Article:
It’s always sad when a great fishing trip comes to an end. This morning we fished our way back to the village of Garf Hussein where we caught the bus back to Aswan and the Basma Hotel. It was calm and hot starting the minute the sun rose. It was perfect fishing weather for Nile Perch on Lake Nasser making it very hard to leave. Normally I make this a ten to twelve day trip rather than only seven and I think for the future that will be mandatory for me. Egypt is just too far to go for seven days of fishing and I really love it here.
We caught a few fish and I had some opportunities to cast to big perch. I caught a 5lb tigerfish off a weed bed that Mikey spotted tailing. That was a first. In the same area Mikey brought in a nice perch. We also drifted Mikey’s bar for an hour or so and although we graphed a few fish, all we could muster up was a turbo puffer fish living down deep with the big boys. The two large perch I cast to were right before we had lunch and neither showed any interest. One followed but didn’t eat and the other sank out of sight so I don’t know how he really reacted. All I do know is it’s a real mystery that no sighted perch ate the fly.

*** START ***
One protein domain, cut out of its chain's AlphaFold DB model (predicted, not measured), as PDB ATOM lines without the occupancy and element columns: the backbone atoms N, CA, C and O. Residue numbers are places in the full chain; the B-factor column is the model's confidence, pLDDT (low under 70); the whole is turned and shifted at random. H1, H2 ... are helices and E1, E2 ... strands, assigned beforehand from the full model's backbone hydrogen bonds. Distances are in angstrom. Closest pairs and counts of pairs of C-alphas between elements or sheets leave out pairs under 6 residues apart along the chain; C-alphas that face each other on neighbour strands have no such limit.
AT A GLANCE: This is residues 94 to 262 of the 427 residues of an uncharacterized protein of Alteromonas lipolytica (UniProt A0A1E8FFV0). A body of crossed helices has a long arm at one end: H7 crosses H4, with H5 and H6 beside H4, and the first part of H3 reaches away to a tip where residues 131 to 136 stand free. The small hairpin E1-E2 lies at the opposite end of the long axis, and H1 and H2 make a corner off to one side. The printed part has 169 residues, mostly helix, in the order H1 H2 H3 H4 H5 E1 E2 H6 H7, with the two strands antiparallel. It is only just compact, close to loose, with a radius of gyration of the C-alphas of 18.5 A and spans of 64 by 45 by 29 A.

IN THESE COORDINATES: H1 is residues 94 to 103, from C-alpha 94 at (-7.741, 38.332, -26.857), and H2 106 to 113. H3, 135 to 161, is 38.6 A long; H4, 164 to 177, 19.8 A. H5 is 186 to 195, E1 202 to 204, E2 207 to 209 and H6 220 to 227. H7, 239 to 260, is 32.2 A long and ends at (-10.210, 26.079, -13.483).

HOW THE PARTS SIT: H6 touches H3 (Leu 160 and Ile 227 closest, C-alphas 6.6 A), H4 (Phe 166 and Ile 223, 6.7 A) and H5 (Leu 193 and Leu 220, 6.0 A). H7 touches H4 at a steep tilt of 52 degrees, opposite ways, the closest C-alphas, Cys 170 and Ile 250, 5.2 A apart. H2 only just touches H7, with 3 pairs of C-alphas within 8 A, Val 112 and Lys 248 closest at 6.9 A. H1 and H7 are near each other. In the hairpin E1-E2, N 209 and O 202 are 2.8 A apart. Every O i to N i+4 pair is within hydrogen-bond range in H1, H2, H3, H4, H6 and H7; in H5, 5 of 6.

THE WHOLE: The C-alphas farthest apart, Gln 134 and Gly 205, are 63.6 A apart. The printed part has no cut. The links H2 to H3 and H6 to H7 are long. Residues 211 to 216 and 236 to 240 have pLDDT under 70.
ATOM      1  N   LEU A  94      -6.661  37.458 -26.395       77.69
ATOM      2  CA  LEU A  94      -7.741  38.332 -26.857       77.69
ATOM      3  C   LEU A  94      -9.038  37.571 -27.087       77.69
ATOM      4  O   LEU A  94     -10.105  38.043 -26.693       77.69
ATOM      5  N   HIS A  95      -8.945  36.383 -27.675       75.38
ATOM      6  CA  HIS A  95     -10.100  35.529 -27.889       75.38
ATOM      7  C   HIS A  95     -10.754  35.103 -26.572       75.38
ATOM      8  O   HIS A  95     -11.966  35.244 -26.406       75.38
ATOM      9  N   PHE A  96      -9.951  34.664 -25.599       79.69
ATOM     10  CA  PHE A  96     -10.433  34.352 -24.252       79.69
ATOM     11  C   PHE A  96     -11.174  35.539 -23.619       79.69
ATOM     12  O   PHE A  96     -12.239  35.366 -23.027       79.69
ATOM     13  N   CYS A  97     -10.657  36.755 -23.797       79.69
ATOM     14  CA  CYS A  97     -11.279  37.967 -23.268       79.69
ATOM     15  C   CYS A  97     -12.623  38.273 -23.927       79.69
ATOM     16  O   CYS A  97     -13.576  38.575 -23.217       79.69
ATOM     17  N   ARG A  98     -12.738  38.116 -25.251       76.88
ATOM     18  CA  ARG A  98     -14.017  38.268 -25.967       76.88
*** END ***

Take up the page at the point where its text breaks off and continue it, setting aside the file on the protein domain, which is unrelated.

Once in Aswan we got cleaned up and went out to eat at with owner of the African Angler, Tim Baily. We went to a restaurant I have eaten at several times located on a floating barge on the Nile River. Each time I’ve enjoyed great food here. Our entire group talked of walking the town after dinner but when it was all said and done everyone wanted to go to the Basma and hit the sack. However, Mikey needed some footage of Egyptian culture so even though we were exhausted he, Warpath and I did hit the town anyway. We fly to Cairo early tomorrow morning while the South Africans stay in Aswan all day. So, outside the restaurant we took a group photo, said our goodbyes and then off we went to the Aswan market.
Any foreign market at night is a cool place to walk and observe. The market of Aswan does not disappoint. Narrow streets bordered with tiny shops and anxious shop owners that try to lure you as you pass them is what it’s all about. The big thing here for tourist is perfume. It sounds funny but the locals make some fantastic smelling concoctions from the lotus flower. I enjoy stopping and chatting with folks as we go. Egyptians are incredibly warm and friendly and appreciate it when you take the time to visit. It usually leads to a cup of tea and a full shop tour.
After about a two hour walk through the market, shops gradually began to shut down. It was getting late and we have an early flight tomorrow. We nailed a taxi and headed back to the Basma. I kind of expected to see the South Africans at the hotel bar but everyone is truly exhausted. Tomorrow will be the last report with pictures from the Pyramids.